Thus, for example, in Lindsay Grant v Glen Phillip et al, Claim No. SKBHCV2010/0026, High Court of Saint Christopher and Nevis, Saint Christopher Circuit (delivered 4th November 2010, unreported), at para. 16, the court stated that inasmuch as election legislation are mandatory and must be strictly construed, a petitioner mustpresent and perfect his petition within the time prescribed in the Elections Act, in that case, 21 days. The result, according to the Court, is that all necessary parties must be joined; the petitioner must enter security for costs; the petition must be served; and “sufficient” material facts and particulars must be pleaded in order to disclose a cause of action, so that a respondent is not taken by surprise. The Court further stated that a judge trying an election petition has no power to allow alterations, changes or amendments. Similar statements were made by the Supreme Court of Jamaica in Stewart v Newland and Edman, applying the case ofStevens v Walywn and Another. The Grenada Court held, in George Prime v Elvin Nimrod et al, that an amended petition filed out of time offended section 100(1) of the Representation of the People Act and did not attract the jurisdiction of the court.
In Browne v Francis-Gibson and Another, (1995) 50 WIR 143, Sir Vincent extensively reviewed the jurisprudence of the Privy Council and the House of Lords in a number of leading election cases. At page 148, he highlighted 5 differentiating aspects between the civil and election jurisdictions of our courts that are buttressed by Opinions of the Privy Council:
“Firstly, constitutionally the jurisdiction is essentially a parliamentary jurisdiction conveniently assigned to the judiciary by the Constitution or by legislation. It is not a jurisdiction to determine mere ordinary civil rights. Secondly, the parliamentary questions which the local courts are constitutionally or statutorily authorised to determine are expected to be determined expeditiously so that the composition of the legislature may be established as speedily as possible. Thirdly, the legislature must have envisaged that the parliamentary questions would be determined either on their merits or purely on procedural grounds and without hearing evidence. Fourthly, because of the urgency of the parliamentary questions, the legislature is presumed to have intended that the decisions of the local original and appellate courts would be unappealable to Her Majesty in Council. Finally, the presumption against appeals to Her Majesty in Council is usually confirmed by imperial or local legislation declaring the decisions of the local courts to be final and unappealable. In any event, the presumption is rebuttable only by specific imperial or local legislation unequivocally authorising such appeals.”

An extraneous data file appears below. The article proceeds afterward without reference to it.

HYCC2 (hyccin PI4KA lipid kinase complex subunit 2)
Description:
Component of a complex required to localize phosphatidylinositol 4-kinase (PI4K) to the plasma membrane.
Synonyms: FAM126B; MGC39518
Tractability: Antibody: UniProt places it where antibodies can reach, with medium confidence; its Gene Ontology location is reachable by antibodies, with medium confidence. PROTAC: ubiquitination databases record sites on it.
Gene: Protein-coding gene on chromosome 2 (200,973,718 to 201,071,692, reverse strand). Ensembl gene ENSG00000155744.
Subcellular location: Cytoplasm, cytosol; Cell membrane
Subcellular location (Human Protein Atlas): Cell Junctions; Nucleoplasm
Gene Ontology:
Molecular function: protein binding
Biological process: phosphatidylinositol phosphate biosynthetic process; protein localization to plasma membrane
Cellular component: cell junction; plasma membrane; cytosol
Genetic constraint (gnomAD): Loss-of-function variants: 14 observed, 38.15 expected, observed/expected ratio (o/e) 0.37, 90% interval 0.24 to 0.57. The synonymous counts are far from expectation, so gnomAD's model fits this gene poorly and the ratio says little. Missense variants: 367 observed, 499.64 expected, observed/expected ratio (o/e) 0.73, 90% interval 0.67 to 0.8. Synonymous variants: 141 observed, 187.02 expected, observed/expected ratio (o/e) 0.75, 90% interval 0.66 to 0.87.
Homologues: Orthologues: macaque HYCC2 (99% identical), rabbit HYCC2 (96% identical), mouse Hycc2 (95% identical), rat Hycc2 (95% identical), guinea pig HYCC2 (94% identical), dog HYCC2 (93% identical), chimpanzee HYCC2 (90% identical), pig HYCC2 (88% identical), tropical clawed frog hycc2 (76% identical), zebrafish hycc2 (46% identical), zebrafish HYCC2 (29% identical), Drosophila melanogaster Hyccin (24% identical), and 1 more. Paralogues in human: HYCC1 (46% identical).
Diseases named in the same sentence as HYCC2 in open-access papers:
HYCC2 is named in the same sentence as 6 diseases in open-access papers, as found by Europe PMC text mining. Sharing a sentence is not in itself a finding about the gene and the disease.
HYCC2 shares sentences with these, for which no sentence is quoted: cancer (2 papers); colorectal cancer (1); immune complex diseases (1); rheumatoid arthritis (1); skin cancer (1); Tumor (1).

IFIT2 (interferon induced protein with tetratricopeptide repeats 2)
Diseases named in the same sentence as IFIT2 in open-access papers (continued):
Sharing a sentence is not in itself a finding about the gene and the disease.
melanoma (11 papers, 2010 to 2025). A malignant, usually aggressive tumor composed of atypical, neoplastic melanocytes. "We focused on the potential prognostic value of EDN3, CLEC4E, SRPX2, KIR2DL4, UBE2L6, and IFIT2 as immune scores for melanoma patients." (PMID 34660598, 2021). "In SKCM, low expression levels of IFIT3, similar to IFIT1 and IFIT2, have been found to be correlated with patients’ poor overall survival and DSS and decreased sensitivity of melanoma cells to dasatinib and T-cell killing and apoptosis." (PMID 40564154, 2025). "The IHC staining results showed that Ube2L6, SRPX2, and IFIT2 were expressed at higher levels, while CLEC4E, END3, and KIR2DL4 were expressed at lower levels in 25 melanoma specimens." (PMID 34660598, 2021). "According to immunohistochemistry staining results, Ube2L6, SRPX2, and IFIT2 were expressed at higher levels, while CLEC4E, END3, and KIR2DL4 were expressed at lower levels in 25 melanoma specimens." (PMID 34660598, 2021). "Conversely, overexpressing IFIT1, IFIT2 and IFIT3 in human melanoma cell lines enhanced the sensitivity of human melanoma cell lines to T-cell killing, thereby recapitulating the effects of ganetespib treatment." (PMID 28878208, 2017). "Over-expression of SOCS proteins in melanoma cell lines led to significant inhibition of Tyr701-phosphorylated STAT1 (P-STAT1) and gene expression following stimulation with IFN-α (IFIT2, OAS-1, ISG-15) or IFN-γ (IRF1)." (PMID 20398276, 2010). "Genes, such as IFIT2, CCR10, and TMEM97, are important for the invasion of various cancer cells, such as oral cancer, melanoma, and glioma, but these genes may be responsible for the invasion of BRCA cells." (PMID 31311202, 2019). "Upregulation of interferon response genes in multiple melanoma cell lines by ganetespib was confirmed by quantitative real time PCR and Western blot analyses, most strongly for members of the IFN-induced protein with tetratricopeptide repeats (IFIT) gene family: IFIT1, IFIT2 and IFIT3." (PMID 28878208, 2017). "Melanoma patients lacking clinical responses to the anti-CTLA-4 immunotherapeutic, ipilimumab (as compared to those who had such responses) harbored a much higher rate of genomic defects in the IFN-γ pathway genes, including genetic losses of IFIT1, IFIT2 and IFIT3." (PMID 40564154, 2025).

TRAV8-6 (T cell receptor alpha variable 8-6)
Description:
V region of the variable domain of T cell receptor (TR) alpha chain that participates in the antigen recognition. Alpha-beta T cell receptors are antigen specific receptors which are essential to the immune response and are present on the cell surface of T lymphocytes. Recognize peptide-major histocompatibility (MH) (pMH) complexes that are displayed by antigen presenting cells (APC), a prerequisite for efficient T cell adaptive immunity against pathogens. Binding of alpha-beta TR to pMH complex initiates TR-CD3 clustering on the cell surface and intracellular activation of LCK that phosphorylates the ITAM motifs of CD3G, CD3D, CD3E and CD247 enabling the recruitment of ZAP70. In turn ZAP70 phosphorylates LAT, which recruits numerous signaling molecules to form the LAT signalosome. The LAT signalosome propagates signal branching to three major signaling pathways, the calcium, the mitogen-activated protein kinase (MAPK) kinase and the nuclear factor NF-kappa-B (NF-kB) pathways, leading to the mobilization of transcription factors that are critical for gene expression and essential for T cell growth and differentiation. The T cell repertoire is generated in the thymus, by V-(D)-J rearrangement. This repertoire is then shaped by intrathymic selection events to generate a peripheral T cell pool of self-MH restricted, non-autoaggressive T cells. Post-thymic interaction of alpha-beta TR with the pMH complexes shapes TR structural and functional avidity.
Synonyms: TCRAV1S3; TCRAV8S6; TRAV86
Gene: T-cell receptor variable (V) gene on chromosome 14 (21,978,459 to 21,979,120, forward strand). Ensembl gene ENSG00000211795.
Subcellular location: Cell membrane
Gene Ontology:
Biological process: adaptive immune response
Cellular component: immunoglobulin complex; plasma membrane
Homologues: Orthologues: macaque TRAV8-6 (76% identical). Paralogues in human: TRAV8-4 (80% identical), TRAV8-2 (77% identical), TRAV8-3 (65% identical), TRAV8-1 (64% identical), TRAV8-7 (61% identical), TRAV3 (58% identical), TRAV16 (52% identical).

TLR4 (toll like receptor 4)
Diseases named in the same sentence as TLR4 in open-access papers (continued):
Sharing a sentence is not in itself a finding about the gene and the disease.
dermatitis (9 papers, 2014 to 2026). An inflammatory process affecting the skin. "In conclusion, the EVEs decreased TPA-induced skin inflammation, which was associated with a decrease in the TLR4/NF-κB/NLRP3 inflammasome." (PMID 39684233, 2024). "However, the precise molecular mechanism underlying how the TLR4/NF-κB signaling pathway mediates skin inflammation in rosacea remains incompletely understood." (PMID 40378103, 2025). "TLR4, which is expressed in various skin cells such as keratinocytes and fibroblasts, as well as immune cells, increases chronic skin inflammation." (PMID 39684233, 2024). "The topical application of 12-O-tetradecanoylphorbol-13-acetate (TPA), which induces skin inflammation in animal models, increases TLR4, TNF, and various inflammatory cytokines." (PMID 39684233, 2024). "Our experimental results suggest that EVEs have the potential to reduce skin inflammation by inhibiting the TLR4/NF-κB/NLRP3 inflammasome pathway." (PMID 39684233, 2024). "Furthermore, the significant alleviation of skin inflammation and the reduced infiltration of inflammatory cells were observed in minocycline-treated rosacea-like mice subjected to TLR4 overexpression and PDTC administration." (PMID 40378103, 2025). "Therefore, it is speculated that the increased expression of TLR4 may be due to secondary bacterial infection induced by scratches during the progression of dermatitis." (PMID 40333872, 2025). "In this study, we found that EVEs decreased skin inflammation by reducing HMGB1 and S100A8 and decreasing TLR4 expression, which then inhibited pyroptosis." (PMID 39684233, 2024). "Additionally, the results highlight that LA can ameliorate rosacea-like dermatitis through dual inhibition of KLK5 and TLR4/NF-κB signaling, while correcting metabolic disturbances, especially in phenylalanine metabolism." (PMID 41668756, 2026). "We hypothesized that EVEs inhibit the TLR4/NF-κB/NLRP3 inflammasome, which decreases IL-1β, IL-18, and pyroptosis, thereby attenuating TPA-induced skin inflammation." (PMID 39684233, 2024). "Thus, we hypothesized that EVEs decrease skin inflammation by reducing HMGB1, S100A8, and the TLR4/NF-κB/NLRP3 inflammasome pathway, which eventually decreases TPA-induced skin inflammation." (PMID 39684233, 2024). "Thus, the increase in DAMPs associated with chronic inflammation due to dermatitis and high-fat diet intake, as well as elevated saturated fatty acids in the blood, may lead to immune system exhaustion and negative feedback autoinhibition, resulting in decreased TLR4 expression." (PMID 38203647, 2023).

Ethlyn Smith v Delores Christopher et al and Reeial George et al v Eileene Parsons et al, Claim Nos. BVIHCV2002/0097 and 0098, High Court of the British Virgin Islands (delivered 23rd July 2003, unreported) reflects the speed with which election cases should be done. The elections, which were challenged, were conducted on 16 June 2013. The matters were heard on 15, 17 and 23 July and the Judgment was delivered on the said 23 July 2013. One petition was dismissed because each petitioner failed to provide the required security for costs: two petitioners who filed a joint petition provided $5,000 while the legislation required each to provide $5,000. The other petition was dismissed because it sought a re-count impeaching the alleged failure to count some ballots that were cast but provided no particulars for scrutiny of the relevant ballots. The provision of any or any sufficient particulars is a common failure in election cases, especially where corrupt practices, treating and bribery, for example, are pleaded.